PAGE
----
|identity | print | web | reference|
|Words mean a lot, after all they can say what you want to say, to lots of people, especially on the web. But words have to work for their living, they have to describe your business, products or services in such a way that your target audience is prompted to respond.
The printed word
Maybe you have a mission statement, maybe you know what to say but not how to, in an ideal world we would meet and scope out the business model, however email seems to do the job just as well. So, you provide us with a description of your business, tell us who your audience is and where the words are to appear; a brochure, a website, etc., we provide you with an estimate, if that's okay an outline draft, headlines and body for you to comment, following that we produce a final draft which we fine tune with you to produce master copy for the designer to incorporate in their layout.
Words for the web
We go through the same initial process as for printed words, however, the master copy is sliced in a different way to take advantage of the webs ability to allow web developers to link to different parts of your information.
Creating a new brand name is not something to undertake lightly, you should generate word lists, to sieve through possibilities, and after short listing generate another short list, eliminating names until you have 2 or 3 key names, then you search to make sure the names are not already in use, you choose one of the three to go forward. The designer can then provide a design shell, turning the brand name into a logotype or symbol. Now it can be applied to stationery, print, packaging and the web.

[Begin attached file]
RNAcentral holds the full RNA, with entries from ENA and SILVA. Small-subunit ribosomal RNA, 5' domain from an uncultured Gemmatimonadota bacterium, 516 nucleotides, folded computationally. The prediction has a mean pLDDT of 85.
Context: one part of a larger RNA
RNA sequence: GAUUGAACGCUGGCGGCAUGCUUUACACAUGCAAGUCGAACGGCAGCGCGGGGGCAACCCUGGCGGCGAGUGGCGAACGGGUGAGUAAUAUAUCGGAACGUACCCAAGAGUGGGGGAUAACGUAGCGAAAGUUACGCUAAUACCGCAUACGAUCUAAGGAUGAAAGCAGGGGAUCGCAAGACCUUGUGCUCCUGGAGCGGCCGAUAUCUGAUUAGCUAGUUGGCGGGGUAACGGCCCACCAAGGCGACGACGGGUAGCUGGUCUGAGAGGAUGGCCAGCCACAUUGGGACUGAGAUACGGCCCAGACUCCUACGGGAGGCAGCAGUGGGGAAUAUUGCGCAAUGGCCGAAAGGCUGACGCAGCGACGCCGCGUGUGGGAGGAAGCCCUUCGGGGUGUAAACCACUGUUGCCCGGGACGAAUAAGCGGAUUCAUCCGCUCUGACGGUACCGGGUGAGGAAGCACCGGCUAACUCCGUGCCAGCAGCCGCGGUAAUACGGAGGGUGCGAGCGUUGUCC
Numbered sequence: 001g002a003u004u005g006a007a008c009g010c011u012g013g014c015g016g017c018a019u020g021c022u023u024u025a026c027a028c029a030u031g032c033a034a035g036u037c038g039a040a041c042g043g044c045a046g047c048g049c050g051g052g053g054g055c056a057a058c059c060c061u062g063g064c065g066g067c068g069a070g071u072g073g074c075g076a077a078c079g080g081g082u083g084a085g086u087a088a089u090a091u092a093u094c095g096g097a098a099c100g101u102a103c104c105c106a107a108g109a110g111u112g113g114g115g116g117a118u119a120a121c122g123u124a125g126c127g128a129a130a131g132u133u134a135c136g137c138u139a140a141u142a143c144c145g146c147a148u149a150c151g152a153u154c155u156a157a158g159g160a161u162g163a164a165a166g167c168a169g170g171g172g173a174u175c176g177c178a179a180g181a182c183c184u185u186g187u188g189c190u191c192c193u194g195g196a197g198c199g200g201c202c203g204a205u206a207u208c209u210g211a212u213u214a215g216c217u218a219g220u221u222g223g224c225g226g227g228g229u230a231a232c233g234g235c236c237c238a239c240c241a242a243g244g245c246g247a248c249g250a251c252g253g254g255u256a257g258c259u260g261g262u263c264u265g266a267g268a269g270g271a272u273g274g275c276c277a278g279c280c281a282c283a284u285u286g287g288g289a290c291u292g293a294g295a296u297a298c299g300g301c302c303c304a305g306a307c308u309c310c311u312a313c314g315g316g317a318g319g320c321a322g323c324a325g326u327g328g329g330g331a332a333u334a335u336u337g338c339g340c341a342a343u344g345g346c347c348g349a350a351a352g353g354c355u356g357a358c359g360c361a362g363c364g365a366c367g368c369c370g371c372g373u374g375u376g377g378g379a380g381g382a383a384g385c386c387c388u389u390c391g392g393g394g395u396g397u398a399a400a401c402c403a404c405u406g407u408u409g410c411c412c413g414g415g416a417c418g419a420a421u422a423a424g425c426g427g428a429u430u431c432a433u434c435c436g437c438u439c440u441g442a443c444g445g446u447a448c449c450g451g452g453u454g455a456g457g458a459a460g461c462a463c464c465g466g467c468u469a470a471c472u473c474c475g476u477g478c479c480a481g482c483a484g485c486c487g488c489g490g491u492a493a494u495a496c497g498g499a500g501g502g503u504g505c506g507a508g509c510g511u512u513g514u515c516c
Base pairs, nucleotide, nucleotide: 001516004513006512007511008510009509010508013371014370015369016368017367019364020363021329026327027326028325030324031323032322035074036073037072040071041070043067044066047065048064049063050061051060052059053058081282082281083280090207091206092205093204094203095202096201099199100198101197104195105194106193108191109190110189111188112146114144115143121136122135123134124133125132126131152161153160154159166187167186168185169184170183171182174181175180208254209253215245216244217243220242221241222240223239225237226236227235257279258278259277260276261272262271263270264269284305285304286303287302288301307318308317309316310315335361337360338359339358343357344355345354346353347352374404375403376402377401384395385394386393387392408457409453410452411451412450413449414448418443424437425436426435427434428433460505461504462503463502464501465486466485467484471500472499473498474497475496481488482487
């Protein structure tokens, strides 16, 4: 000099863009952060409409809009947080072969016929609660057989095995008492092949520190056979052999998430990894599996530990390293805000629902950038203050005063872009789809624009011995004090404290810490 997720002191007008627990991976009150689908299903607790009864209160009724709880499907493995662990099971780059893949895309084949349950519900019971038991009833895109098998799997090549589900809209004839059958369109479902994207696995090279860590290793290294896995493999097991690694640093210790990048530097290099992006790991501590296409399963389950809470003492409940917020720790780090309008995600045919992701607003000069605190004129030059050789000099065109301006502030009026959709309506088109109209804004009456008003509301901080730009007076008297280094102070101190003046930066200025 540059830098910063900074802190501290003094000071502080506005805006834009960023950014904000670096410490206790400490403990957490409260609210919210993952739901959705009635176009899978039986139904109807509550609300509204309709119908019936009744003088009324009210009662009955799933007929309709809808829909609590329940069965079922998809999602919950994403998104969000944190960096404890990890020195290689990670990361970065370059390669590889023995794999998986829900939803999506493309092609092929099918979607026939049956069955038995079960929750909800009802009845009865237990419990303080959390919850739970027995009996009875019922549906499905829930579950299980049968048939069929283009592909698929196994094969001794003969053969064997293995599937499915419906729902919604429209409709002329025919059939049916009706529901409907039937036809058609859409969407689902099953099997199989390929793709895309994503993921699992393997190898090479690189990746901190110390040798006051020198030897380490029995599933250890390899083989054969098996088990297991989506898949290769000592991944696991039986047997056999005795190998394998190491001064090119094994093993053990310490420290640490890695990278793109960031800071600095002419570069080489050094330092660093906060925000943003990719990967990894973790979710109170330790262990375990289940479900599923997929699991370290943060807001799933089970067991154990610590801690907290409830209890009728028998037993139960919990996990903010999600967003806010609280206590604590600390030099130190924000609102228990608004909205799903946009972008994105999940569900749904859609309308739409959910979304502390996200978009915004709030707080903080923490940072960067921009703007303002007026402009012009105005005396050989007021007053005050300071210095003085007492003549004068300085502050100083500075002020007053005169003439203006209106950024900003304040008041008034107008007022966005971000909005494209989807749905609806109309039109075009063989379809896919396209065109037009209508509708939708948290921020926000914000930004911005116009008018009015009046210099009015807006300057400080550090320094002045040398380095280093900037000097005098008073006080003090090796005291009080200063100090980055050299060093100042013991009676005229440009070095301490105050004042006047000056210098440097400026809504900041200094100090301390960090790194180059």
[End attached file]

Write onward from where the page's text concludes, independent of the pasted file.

Once you have created a new logotype or symbol you may need a few words underneath, like a strap line that makes a value statement; 'the better way' or a descriptor that provides explanation of your business activity; 'manufacturers of mountain equipment' these words give people more information than just a logo, especially a new, abstract logo or abbreviation. Over time, when your symbol has become familiar to your audience, these lines can be removed.
example: Twentyfirst Century Communications produce presentations and conferences for corporate clients, they needed a strap line that defined their business as they moved to the internet and database applications.
Twentyfirst Century Communications
example: VPA supply pubs and clubs with arcade machines, their name an anonymous abbreviation of Victoria and Pimlico Amusements, they needed a strap line that told people what they do as they began to supply sophisticated electronic arcade games.
A unique place in the world of words, enthusiastic, daring,
bold enough to capture the attention of a stranger flicking through a magazine on the train, and once it has captured their attention be capable of delivering its message and a call to action. Advertising must have a reason, a choice of media and a schedule of appearances (a campaign), for it to be effective. Used for unique events, a launch, an introduction, it reaches a lot of people quickly. Combine with a website and maybe a postcard mailing to extract maximum value. Advertising is about achieving a result.
|Copyright © 2012 Penrose design Limited London|